The Cleveland Cavaliers have been categorically abysmal these past two weeks. In that stretch, the Cavs have beaten only one team — the Orlando Magic, the worst team in the entire league. In those two contests against the Magic, the Cavs won by a combined five points. They barely squeezed by in a 104-103 win on Jan. 18 and allowed 127 points on Jan. 6. The following weekend, the Cavs outdid themselves once again, pathetically giving up 148 points to the Oklahoma City Thunder. The Cavs were also handed their biggest loss of the season, a 34-point blowout, by their now conference rival, the Toronto Raptors. 

Needless to say, defense has been a struggle for the Cavs. Though they put up 109.7 points per game, they allow 109.5 points per game to their opponents. They rank, unbelievably, ahead of only four other teams in the NBA, one of which is the cringeworthy Magic. The Cavs aren’t clueless though — they realize their mistakes and General Manager Koby Altman is looking to plug the leaks. 

In a recent update, the Cavs are looking to trade for Los Angeles Clippers center DeAndre Jordan, guard Lou Williams and Sacramento Kings guard George Hill. In the process, the Cavs expressed willingness to part with their 2018 first-round draft pick, guard Iman Shumpert and center Tristan Thompson. Though this move would bring along a powerful force down low in Jordan and a hot scorer in Williams, the Cavs may be disillusioned with their post-trade performance. 

For starters, they may be trying to fit a square into a circle-sized gap. Let’s not mince words — the Cavaliers’ entire season plan is focused on the Golden State Warriors who have three of the top shooters in the league. With the triple threat at the three-point line, the Cavs need players who can defend up top and against smaller, quicker players. Jordan, a post-man who plays mainly within the paint, won’t solve any of those needs.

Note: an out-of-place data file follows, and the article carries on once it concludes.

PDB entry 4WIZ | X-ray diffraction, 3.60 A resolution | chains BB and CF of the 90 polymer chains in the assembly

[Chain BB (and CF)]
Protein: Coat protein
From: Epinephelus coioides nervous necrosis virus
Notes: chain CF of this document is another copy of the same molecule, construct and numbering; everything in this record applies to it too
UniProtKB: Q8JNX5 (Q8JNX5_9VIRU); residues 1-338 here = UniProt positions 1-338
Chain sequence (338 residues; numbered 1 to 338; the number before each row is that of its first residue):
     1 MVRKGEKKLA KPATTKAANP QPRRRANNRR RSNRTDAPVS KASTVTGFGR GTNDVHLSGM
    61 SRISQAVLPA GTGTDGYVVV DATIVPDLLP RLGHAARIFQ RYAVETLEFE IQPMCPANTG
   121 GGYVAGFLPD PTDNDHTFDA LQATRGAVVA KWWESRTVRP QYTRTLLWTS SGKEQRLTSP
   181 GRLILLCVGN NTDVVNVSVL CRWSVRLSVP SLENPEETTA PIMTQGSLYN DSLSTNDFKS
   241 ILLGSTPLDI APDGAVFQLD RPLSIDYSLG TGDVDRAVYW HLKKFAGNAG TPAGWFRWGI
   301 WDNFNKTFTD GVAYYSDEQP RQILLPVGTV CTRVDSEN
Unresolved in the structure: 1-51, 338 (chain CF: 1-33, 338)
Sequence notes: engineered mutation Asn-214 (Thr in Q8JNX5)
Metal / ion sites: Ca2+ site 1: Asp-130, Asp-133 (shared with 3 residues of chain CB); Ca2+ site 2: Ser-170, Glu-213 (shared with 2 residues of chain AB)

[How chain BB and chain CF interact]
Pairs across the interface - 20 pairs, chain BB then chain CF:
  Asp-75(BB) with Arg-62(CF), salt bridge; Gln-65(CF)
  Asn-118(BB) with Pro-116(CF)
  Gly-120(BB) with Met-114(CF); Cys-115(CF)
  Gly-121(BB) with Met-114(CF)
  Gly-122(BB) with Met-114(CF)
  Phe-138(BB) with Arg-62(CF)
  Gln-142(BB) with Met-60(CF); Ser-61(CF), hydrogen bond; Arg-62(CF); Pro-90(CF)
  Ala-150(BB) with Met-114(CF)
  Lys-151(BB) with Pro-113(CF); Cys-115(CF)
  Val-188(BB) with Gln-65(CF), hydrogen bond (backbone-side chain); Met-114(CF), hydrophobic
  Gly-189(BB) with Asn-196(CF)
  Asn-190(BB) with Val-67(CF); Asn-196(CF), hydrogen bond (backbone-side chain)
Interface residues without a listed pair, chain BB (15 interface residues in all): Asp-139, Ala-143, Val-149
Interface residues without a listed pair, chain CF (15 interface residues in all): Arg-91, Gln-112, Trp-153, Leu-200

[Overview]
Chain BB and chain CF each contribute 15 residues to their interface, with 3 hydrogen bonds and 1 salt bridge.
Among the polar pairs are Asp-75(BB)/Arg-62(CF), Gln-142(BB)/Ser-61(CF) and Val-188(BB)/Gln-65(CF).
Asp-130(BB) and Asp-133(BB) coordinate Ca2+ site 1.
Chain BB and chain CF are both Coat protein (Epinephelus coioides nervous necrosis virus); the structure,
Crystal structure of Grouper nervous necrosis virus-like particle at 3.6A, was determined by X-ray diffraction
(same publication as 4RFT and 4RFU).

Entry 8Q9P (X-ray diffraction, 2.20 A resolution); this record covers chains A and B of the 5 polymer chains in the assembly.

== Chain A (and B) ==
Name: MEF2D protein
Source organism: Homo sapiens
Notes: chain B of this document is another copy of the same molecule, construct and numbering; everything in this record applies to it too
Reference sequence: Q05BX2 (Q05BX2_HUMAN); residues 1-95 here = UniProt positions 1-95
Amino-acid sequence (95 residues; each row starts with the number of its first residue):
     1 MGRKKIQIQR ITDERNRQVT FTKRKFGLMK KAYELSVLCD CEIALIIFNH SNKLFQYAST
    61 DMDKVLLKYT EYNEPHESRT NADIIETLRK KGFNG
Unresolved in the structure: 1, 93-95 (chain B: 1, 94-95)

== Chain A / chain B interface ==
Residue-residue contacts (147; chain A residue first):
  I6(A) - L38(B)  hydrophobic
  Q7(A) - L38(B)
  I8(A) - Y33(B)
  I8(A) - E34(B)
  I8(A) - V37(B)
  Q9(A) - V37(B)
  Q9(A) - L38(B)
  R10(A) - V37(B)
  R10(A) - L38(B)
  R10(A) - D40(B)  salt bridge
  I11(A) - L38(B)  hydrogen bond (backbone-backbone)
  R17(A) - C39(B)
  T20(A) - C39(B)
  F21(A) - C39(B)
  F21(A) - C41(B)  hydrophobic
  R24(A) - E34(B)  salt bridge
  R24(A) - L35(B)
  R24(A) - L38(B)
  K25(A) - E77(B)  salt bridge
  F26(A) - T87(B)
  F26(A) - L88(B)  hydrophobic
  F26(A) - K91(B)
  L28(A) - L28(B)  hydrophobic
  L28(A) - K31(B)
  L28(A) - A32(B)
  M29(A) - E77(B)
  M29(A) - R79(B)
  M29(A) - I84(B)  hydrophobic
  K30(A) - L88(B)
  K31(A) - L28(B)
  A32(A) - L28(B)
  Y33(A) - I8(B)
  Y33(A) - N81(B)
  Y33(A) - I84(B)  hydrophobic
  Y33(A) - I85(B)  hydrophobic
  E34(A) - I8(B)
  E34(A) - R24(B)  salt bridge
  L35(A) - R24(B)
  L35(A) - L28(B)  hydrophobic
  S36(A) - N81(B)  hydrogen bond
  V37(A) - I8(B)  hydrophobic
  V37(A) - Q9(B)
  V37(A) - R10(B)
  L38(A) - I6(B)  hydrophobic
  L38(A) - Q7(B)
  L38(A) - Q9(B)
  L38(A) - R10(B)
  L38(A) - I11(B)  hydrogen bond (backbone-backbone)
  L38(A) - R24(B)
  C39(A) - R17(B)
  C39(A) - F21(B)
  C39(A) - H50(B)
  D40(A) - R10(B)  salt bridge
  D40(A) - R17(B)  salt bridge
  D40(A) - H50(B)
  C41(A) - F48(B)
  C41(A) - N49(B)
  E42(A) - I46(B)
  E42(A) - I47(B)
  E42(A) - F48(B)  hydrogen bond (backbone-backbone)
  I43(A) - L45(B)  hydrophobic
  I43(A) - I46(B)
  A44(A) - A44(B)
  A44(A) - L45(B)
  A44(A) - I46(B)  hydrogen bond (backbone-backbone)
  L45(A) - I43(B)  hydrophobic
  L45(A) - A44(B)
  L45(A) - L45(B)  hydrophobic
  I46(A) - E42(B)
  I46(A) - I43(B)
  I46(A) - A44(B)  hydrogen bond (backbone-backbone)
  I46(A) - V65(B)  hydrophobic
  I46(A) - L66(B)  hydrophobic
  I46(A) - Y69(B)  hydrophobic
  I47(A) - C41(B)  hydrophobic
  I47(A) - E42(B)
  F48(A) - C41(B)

That’s where Williams and Hill come in. The Cavs must be hoping that those players will be able to better defend against guard Stephen Curry, guard Kevin Durant and guard Klay Thompson. Except for the fact that both are aging, 31-year old Williams and Hill will be solid role players at best. The Cavs will be trading away a premier defender in Shumpert for a better offensive player and a similarly suited defensive player in Williams or Hill. Yet Williams, who is averaging 23.4 points, is only doing so because of the lack of other scorers on the Clippers as he fills the role of former star point guard Chris Paul. Once he is instituted into the Cavs lineup, his offensive production will drop drastically and his worth will mainly be valued in his defensive abilities, which may not be much better than those of Shumpert. If the Cavs can in fact obtain both Williams and Hill they may have a case to be made, but that possibility is still subject to much speculation.  

Lastly, the Cavs continue to struggle at the point guard position. The squad thought they had rid themselves of those point guard troubles when they traded away guard Kyrie Irving. Yet, as Irving was traded, the Cavs received another defensive liability in point guard Isaiah Thomas. The Cavaliers’ organization was hoping that Thomas’ return from a two-month hiatus would jumpstart the Cavs’ run to the top of the conference. Coincidentally — or maybe not —  Thomas’ highly anticipated return on Jan. 2 coincided with the Cavs’ atrocious defensive streak and subsequent losing slide. Be careful what you wish for. 

As NBA wisdom tells us, the rest of the regular season doesn’t matter nearly as much as what comes next. Since Lebron’s return to Cleveland, the Cavs have always been and will continue to be the perennial eastern conference favorites. Every team’s season ebbs and flows, but as long as the team is playing well come playoff time, their seed won’t matter. The Celtics and Raptors have both been playing well, but offer no match to playoff Lebron. His competition will come from the West.